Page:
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Wisconsin Spotlight | May 6, 2020

MADISON — While the Wisconsin Department of Health Services is leading the response to the COVID-19 outbreak, the Evers administration is using many of the preparedness measures put in place by its predecessors, particularly the Walker administration. 

A new report from the Institute for Reforming Government (IRG) details the policies implemented over the years to help fight the pandemic. 

“Legislation that cut bureaucratic red tape prior to the pandemic is clearly paying off,” said IRG’s Rob McDonald, chairman of the board.

The report notes a bill signed by then-Gov. Walker in 2015 that increased access to licensed health care workers from other states to practice in Wisconsin, part of the Interstate Medical Licensure Compact. It was a critical move that ultimately helped bring more frontline health workers to the COVID-19 fight. Bills introduced in recent weeks, including a bill from Sen. Dale Kooyenga (R-Brookfield) that would expand the scope of practice of health care providers, also are aimed at removing regulatory hurdles to quickly respond to the virus. 

In 2014, the Walker administration created the Healthcare Emergency Readiness Coalition (HERC). Today, there are seven regional coalitions that cover the state. Under the coalition, private health care, public safety and public health partners “support communities, before, during, and after disasters and other health-related crises,” according to the Department of Health Services.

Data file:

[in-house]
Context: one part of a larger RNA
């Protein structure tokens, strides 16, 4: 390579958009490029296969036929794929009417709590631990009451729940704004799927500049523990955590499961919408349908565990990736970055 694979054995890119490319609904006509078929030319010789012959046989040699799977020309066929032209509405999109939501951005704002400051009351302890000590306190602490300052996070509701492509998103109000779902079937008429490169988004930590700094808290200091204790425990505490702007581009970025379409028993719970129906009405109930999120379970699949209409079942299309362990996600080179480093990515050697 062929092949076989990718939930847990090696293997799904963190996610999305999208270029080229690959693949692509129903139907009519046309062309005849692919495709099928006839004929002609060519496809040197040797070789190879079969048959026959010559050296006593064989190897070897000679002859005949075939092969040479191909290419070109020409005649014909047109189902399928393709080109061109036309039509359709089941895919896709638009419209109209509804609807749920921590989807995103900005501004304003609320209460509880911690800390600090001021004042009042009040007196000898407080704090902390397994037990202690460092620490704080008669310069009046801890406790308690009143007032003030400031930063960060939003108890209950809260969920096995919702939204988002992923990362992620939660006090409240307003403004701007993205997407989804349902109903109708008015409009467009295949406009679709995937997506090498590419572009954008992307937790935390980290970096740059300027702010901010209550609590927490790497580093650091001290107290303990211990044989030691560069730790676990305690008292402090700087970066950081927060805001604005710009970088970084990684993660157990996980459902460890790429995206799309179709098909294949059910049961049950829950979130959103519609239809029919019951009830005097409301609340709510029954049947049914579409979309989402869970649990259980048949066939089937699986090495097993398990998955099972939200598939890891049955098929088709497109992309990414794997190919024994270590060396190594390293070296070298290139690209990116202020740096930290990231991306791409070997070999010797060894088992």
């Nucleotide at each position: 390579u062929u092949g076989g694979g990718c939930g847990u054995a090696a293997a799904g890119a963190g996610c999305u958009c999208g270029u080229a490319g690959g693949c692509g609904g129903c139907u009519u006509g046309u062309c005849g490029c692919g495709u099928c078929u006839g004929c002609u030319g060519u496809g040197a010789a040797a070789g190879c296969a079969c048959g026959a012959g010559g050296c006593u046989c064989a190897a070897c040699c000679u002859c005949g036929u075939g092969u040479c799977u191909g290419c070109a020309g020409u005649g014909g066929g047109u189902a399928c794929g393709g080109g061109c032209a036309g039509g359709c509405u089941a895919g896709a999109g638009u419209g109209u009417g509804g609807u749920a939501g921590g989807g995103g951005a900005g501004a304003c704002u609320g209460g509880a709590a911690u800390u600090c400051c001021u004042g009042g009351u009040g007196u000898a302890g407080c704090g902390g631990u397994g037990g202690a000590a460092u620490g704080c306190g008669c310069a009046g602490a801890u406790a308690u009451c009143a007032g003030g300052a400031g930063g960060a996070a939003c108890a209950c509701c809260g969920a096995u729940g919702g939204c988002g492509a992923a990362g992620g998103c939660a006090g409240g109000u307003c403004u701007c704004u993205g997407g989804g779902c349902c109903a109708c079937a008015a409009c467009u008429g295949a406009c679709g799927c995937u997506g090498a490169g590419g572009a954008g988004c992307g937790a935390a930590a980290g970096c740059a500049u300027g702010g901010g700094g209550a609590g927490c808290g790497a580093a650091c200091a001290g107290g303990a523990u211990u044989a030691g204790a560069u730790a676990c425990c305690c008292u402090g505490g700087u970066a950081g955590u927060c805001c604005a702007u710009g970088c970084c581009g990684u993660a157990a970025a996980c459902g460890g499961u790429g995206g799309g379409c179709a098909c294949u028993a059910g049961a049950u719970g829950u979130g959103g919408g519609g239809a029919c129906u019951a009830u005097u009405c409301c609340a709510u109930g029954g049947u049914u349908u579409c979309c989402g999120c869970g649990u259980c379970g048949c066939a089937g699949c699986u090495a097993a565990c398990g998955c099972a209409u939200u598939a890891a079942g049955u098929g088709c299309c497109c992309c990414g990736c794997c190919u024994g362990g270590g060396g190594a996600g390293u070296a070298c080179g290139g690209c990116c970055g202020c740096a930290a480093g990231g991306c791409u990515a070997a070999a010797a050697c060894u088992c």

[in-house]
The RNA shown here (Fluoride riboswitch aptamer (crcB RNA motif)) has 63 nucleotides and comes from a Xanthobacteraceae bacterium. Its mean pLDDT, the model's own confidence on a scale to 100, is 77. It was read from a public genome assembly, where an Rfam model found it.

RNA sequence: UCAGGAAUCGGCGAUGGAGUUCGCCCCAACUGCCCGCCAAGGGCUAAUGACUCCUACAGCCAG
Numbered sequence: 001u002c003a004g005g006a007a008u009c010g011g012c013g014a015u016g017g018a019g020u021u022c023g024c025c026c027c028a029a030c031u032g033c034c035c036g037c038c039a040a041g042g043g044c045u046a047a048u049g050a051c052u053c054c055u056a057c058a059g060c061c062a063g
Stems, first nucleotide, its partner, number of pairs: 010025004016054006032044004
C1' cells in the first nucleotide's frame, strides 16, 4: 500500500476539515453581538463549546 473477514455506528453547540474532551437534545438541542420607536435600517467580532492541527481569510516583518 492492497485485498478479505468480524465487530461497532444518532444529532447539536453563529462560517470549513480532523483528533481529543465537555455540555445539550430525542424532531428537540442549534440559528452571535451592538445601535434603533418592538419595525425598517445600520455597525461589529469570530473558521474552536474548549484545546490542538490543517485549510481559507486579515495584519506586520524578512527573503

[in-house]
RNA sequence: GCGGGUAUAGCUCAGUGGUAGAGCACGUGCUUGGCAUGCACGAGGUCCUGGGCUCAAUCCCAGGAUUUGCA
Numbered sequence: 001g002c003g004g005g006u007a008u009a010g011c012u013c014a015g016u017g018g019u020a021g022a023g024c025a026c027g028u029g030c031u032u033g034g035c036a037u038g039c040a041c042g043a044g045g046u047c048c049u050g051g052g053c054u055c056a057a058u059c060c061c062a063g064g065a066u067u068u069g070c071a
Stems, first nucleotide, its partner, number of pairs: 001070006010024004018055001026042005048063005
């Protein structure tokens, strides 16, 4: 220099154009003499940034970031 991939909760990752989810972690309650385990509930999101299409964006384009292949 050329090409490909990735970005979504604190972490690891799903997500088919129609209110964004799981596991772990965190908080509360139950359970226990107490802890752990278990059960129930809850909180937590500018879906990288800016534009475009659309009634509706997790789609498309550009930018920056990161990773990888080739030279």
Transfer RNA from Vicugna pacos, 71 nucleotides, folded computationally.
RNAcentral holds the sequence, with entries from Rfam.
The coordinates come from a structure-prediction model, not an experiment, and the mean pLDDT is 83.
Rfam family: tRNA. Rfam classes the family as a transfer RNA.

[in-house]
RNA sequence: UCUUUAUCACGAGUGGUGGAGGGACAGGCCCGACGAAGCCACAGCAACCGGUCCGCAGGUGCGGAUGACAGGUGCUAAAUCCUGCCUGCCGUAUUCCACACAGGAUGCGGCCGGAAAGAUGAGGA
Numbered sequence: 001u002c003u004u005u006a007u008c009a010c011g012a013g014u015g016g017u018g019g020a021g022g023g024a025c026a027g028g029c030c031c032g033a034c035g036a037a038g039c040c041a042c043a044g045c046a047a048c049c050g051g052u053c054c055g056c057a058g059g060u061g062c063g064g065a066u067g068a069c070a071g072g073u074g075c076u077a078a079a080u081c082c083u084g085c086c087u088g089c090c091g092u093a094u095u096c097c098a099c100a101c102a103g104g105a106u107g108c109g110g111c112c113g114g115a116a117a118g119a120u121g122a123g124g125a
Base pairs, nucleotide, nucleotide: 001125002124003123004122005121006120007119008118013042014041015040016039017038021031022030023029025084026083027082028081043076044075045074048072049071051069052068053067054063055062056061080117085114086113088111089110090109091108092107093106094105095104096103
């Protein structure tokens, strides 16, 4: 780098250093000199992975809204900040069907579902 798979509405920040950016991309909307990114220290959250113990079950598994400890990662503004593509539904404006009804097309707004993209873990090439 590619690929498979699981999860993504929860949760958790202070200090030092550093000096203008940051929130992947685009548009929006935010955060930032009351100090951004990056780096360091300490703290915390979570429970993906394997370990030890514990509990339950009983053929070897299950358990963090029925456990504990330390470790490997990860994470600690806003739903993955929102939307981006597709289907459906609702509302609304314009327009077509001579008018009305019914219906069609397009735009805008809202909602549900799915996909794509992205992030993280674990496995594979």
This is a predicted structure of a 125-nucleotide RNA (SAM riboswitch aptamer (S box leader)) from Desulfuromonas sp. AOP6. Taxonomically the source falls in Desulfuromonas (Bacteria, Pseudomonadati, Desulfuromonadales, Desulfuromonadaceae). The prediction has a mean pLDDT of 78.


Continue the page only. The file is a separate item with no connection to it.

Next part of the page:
In December 2015, Walker signed a bill that officially entered Wisconsin into the Interstate Medical Licensure Compact, a multi-state agreement that created a “streamlined process for physicians to become licensed in multiple states.” 

Wisconsin Emergency Management officials in 2017 revised the Wisconsin Emergency Response Plan. The 948-page document notes:

“As a home rule state, Wisconsin recognizes that the safety and well-being of every resident of every jurisdiction in the state are the responsibility of the senior elected officials at the lowest level of government affected by an emergency. It is the premise of this plan that all levels of government share the responsibility for working together in preventing, preparing for, responding to, and recovering from the effects of an emergency or disaster incident.”

One of the key criticisms of the Evers administration during the pandemic has been its top-down approach, with considerable power vested in the Department of Health Services. Local government leaders, too, have deferred to their health departments, even as their orders have raised constitutional questions. 

DHS in recent weeks has found that cutting red tape is critical to combatting COVID-19. In late March, Evers and DHS Secretary-designee Andrea Palm signed Order #16, which “removed barriers from health care providers from other states.”

The IRG report asserts it is critical to continue to pursue “innovative legislative solutions that eliminate unnecessary red tape and improve access to health care.”

“Improving the ability for health care workers to work across state lines through the Interstate Medical Licensure Compact is a no-brainer, and there’s no time like the present to make us all aware that technology really is the future,” IRG’s McDonald said. “Our leaders who put together bipartisan legislation to improve telehealth should be applauded for a step in the right direction. I hope that Wisconsin and our nation can continue to learn from COVID-19 and improve preparedness measures for the future.”

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